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Re: Why reference SRFI's at all



I've discussed this point previously in another forum.

Users don't care that some particular library was born of a SRFI.  Olin Shivers' list library is a SRFI (1 is one of the few SRFI numbers I can remember, along with 40 and 41); Andrew Wright's pattern matching macro isn't.  Why should one library hide in a SRFI-ghetto while the other doesn't?

Nor do users want to look up a number any time they need to invoke a library.  Likewise, those who read unfamiliar code don't want to be distracted the SRFI numbers.  Symbolic names are easier to remember and understand.  Authors of academic papers are urged not to give references as [3] but instead to write [BW88] or [WTM98], which some readers will instantly recognize as Bird and Wadler's 1988 textbook on functional programming or the 1998 paper on even/odd streams by Wadler, Taha and MacQueen.  Shouldn't we do the same for SRFI?

I object to any naming convention that uses the word "srfi" or the srfi-numbers.

On Wed, Apr 23, 2008 at 7:21 AM, Geoffrey Teale <tealeg@xxxxxxxxxxxxxx> wrote:
So...

I was asked to post this comment here after it came up on the Ikarus users list.  

I am not a common contributor to the SRFI process, I am just some guy who uses Scheme, loves scheme and tries to encourage others to use it too.  That may seem like an irrelevant point, but I think it's essentail to understand the context of what I'm about to say.

Scheme is a powerful, elegant language.   However, I sometimes think that people go out of there way to make it hard for people to learn.

I have one simple question.   If you step back from this process, and you think about someone coming to scheme for the first time, what value is there in naming a library after the order that someone thought of the idea?   Please take the following in the good humour it is intended - I don't want to start a flame war, just make a point.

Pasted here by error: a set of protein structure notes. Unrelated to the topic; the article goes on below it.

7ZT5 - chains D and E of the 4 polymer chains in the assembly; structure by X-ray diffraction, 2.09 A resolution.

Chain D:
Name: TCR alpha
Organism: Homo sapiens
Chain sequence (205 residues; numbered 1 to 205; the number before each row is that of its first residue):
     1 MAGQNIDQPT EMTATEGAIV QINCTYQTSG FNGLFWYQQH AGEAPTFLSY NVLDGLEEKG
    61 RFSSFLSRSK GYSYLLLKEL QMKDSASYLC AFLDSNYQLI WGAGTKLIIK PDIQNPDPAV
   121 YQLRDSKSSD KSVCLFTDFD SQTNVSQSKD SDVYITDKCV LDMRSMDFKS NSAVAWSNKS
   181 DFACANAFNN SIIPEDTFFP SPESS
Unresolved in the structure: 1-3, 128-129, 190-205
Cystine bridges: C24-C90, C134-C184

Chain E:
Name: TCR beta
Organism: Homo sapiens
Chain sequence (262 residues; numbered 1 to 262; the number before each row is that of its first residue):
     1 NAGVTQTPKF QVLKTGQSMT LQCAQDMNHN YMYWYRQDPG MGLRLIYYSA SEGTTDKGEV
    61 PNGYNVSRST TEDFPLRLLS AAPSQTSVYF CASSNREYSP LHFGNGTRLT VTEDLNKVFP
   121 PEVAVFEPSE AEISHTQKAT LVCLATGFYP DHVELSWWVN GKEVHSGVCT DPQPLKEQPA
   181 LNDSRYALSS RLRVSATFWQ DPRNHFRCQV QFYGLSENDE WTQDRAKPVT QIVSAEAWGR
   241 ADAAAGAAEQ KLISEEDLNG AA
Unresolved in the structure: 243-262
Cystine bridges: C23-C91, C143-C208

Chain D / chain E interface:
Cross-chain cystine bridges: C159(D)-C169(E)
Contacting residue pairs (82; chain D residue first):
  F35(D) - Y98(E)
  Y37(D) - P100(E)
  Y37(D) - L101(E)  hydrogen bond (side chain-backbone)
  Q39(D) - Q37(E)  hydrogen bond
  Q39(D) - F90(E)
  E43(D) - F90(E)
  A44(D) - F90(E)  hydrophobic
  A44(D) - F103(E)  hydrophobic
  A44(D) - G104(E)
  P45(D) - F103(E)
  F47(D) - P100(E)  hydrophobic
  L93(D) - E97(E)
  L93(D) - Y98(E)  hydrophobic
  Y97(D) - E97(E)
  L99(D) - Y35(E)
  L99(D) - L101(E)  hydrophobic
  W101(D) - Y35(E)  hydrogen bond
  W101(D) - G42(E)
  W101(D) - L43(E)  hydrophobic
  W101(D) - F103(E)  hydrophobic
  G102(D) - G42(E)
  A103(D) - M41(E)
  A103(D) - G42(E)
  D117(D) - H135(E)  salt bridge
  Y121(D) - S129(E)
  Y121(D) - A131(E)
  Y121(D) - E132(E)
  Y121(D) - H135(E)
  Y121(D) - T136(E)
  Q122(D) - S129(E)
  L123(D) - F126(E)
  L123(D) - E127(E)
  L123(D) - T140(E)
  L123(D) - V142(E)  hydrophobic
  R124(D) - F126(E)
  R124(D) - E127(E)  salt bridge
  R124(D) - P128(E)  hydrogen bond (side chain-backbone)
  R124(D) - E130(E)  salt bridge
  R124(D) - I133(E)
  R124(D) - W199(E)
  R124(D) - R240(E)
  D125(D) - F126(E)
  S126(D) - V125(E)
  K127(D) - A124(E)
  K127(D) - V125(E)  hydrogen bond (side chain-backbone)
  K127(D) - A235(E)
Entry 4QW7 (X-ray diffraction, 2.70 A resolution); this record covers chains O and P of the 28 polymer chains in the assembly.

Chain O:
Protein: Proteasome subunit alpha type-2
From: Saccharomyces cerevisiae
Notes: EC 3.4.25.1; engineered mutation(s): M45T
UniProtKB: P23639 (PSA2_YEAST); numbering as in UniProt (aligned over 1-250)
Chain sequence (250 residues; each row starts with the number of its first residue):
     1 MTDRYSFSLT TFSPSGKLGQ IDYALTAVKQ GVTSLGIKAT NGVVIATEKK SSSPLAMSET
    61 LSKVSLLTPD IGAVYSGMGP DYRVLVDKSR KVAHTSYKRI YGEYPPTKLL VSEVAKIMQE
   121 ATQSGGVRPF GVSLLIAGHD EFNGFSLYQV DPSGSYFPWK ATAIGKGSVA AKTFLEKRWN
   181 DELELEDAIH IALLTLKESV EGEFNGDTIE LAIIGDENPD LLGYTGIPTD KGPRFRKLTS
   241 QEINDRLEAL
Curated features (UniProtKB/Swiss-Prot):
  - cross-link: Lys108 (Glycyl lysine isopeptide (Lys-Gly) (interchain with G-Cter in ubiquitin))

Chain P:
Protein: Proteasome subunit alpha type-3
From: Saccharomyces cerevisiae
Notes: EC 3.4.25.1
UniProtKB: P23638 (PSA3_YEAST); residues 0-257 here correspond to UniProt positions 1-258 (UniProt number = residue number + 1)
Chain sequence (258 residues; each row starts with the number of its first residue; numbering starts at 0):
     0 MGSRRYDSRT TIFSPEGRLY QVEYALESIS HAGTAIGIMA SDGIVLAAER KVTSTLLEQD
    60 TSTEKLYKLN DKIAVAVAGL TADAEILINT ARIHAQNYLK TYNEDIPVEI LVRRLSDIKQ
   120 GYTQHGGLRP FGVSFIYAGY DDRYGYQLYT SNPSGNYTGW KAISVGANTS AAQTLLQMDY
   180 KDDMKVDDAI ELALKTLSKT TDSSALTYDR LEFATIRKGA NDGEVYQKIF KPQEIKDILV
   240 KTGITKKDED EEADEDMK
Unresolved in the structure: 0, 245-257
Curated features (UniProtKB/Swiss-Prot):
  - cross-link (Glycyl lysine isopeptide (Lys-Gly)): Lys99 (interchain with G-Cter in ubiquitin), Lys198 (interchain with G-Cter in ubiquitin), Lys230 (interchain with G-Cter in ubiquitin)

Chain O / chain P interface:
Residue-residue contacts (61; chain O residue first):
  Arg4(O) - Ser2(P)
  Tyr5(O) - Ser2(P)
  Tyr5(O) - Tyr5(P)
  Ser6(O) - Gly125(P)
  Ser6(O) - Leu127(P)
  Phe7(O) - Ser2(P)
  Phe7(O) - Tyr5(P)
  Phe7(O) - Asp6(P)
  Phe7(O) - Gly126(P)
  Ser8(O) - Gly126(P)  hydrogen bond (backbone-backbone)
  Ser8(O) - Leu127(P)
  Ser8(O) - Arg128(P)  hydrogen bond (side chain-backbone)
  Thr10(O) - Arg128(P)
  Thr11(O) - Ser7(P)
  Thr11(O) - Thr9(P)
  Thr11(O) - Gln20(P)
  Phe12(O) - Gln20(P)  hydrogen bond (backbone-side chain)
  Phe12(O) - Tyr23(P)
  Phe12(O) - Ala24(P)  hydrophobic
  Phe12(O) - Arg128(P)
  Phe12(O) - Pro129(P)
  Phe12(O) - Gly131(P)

Imagine for a second I create a new language, the awesome, all powerful Perlpy Scruby, in this language I choose to name the libraries after the combination of the process used to reach the design decision and the order in which the particular design decision was made.   Therefore, in my Perlpy Scruby code you might see the following at a top of a file:

<import  <gjti <47 64 12>>>

OK, as you are all newcomers to my fictional language, I hope you're all perfectly comfortable and understand exactly what I just did.  If you don't you'll be reassured to know that there is a site, somewhere ont he internet that you can trawl through to find out what those things all mean.

I am all for standardised naming, in fact in a world with so many Scheme implementations I think it's essential, but why do we have name things after the beurocracy involved in standarising them?  It only makes sense to the people involved in this kind of discussion, not to the end users of the language.

--
Geoff Teale
<tealeg@xxxxxxxxxxxxxx>